The US Can’t Afford to Defund Missile Defense

July 13, 2020 Updated: July 15, 2020


Since the outbreak of COVID-19 in March, lawmakers have invested trillions of dollars in various efforts to rescue the economy. That has been money well spent. With just about everything shut down, the federal government needed to protect against economic ruin.

But the federal government can’t ignore its other responsibilities. Part of protecting the economy involves protecting the homeland. This also requires spending money, but it’s also worth it.

In that respect, the summer of 2020 will be crucial. Even as the country deals with the pandemic, lawmakers are debating a massive defense spending bill. It includes some topical features, such as measures to rename certain military bases. But the National Defense Authorization Act (NDAA) also needs to focus on something important: fully funding missile defenses to keep the country safe.

There are many missile defense technologies, but the Ground-based Midcourse Defense (GMD) program is the only technology that’s capable of protecting the homeland from intercontinental missile attack. GMD represents an insurance policy of sorts. It’s a last line of defense against potential nuclear attack.

As part of the NDAA, Congress needs to fund GMD this year. It simply can’t afford to try to “save” money by not investing in effective missile defenses.

GMD is especially effective because it’s the only defense that’s focused on missiles when they’re moving at their slowest speeds, in space. Other systems try to stop missiles when they’re already on the way down and, thus, are moving much more quickly. That means GMD can provide blanket coverage for the entire country even though there are only a few dozen GMD sites in existence.

The Pentagon had to scrap the Raytheon-steered Redesigned Kill Vehicle (RKV) that was to replace and update the existing Exoatmospheric Kill Vehicle (EKV), because of technical problems and cost overruns; therefore, they need to jump-start the manufacturing and testing of a new weapon to stop incoming missiles. The missile defense program has been a success, and it’s important to continue to update technology to protect the homeland.

And while nobody saw COVID-19 coming, everyone realizes that an attack with missiles remains all too possible. This has been obvious for years, in fact.

“In the late 1990s, North Korea demonstrated significant progress on its nuclear and ballistic missile program, particularly in its ability to strike the U.S. homeland,” the Missile Defense Advocacy Alliance wrote in 2019.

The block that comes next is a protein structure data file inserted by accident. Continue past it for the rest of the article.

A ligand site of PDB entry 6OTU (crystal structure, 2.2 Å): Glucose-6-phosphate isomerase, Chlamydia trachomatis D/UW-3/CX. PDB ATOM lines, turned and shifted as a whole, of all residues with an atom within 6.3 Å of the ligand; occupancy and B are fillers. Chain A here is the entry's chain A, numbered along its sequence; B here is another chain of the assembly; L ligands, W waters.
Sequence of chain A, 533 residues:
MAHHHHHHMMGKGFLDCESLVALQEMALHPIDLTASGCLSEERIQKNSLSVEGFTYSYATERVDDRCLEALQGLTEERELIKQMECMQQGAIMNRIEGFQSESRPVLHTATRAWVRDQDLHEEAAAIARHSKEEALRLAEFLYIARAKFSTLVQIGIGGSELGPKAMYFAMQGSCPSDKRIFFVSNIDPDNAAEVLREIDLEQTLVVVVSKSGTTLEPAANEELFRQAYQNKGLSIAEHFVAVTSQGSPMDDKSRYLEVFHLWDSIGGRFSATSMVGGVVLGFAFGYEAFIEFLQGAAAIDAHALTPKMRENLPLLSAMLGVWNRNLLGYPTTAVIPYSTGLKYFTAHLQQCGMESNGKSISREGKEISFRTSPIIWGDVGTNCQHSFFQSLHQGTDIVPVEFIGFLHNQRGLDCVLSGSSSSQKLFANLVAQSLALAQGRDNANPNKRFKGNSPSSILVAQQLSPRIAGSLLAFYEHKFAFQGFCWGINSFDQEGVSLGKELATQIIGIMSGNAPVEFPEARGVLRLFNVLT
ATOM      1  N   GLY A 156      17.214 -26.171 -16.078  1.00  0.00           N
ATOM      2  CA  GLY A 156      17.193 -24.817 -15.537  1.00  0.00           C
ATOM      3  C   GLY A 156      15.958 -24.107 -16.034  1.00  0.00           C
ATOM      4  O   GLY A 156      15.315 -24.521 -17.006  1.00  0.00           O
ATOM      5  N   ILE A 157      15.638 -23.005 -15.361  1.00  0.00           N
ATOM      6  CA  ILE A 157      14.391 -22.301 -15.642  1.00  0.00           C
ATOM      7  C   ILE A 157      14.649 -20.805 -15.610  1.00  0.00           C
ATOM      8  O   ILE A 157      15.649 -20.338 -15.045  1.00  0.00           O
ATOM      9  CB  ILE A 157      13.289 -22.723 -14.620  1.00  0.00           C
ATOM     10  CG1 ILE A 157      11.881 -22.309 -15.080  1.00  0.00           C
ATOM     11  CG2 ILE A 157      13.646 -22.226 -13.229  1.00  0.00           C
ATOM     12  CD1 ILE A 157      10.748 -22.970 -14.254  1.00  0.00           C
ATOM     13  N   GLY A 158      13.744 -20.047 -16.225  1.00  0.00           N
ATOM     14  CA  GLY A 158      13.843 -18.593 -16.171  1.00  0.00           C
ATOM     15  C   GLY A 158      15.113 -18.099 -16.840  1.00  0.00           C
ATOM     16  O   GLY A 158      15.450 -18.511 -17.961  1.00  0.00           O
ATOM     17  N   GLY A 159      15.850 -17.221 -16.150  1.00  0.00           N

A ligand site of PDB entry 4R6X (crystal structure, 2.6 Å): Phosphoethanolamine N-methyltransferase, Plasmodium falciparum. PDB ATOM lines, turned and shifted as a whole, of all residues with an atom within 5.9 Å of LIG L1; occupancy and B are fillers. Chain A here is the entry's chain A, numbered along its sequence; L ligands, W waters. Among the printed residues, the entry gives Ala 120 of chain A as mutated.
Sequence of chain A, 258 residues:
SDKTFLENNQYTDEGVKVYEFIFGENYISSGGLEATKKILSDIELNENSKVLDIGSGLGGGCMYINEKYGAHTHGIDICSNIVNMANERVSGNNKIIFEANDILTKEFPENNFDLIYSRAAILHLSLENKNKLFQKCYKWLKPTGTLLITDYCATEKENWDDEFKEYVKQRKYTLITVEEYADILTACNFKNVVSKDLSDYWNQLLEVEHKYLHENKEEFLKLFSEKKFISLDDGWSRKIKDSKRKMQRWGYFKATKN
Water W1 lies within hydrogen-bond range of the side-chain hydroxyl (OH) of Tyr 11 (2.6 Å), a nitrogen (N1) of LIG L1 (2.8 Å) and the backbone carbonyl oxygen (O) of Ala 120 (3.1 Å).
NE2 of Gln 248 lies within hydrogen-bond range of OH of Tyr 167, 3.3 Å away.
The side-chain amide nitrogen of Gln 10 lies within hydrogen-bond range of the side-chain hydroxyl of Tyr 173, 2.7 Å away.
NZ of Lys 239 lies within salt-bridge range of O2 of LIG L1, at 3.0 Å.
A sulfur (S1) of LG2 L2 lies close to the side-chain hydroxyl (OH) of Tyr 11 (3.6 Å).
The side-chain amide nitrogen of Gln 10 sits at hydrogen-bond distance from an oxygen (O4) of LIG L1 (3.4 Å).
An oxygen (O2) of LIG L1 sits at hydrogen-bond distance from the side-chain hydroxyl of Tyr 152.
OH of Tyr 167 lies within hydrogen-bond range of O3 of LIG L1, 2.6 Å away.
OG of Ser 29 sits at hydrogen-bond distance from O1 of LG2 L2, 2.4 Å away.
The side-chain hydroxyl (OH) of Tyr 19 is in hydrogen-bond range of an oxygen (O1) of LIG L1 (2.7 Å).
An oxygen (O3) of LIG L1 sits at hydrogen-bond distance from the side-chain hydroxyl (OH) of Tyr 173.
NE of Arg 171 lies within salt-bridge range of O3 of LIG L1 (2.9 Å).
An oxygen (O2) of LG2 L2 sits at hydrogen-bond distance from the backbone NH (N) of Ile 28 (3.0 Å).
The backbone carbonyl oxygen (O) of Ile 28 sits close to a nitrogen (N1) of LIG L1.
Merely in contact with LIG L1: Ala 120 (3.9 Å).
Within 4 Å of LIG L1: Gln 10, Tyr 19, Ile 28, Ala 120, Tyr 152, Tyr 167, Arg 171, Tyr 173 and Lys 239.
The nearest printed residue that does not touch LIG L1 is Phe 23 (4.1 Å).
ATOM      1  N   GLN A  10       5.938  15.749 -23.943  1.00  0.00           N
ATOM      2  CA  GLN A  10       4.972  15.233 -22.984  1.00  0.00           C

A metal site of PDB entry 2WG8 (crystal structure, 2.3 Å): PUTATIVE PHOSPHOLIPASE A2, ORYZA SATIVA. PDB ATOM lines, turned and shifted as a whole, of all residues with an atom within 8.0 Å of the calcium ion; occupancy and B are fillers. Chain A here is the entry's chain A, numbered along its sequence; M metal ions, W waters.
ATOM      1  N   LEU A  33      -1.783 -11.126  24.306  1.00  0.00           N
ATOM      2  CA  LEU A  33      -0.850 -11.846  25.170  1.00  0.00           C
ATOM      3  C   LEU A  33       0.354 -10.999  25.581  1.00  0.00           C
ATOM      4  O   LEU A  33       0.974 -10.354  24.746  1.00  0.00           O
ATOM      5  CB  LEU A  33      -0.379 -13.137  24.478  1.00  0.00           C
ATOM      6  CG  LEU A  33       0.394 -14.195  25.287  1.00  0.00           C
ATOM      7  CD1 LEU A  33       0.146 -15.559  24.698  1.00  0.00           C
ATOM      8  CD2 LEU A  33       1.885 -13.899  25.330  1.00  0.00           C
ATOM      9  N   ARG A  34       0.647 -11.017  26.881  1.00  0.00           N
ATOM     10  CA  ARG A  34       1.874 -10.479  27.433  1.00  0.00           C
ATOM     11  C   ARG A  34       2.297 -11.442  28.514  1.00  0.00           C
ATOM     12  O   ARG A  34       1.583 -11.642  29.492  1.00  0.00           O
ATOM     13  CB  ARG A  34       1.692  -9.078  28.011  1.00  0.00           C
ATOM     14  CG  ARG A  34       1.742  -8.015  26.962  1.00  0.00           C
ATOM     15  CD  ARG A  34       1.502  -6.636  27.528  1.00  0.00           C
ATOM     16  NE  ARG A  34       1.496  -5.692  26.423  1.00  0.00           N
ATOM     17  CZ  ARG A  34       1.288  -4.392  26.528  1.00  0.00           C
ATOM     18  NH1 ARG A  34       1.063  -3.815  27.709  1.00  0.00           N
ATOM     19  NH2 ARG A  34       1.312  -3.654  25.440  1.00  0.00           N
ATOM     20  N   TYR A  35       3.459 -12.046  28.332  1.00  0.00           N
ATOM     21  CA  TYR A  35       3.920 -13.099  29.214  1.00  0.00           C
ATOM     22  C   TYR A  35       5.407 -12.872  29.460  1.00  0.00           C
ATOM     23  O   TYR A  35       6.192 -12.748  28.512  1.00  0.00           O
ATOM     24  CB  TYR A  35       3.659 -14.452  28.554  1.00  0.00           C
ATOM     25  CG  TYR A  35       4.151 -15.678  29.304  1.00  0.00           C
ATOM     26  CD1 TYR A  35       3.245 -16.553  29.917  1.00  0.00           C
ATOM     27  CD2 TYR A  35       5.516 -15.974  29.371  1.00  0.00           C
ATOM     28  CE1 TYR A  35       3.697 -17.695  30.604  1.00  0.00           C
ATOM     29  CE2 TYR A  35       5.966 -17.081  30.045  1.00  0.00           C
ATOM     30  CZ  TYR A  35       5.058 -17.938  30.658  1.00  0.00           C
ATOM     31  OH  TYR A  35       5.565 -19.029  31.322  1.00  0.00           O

“In response to the emerging North Korean threat, the United States announced its intention to withdraw from the 1972 Anti-Ballistic Missile Treaty (ABM), which prohibited the deployment of new ballistic missile defense capabilities.”

It would be madness to reduce funding for GMD now, as the North Korean threat is actually growing worse. Not to mention the threat from Iran, another U.S. enemy that’s eager to develop these weapons. We can’t afford to be vulnerable.

GMD has worked in its various testing phases and has successfully intercepted and destroyed an intercontinental ballistic missile during a live-fire test. There’s no way to know whether it would work against an actual missile attack, but by passing tests it has given us a realistic hope it would succeed.

Furthermore, why would an enemy try to attack us knowing we have a defense system in place? The attack would be a suicide mission, because the United States could destroy the attacking weapon, and would be certain to retaliate with overwhelming force. GMD works simply by being in existence.

Before COVID-19, the federal government was taking sensible steps to expand GMD.

“Boeing was awarded a $265.2 million contract modification for the Ground-based Midcourse Defense anti-ballistic missile system,” UPI reported in December. “The modification increases the total value of the contract to $11.2 billion from a previous value of $10.9 billion.”

Now, lawmakers need to stay on that trajectory and fully fund our defenses. The GMD system needs more interceptors, better hardware, and ever-more testing.

This summer, even as they remain socially distant, lawmakers need to come together and agree to pass an NDAA that supports missile defense. It’s an important step in protecting the homeland.

Greg Young (USAF-Ret.) is host of the nationally syndicated “Chosen Generation” radio show. He served as a Russian Linguist in the USAF. For more information, visit

Views expressed in this article are the opinions of the author and do not necessarily reflect the views of The Epoch Times.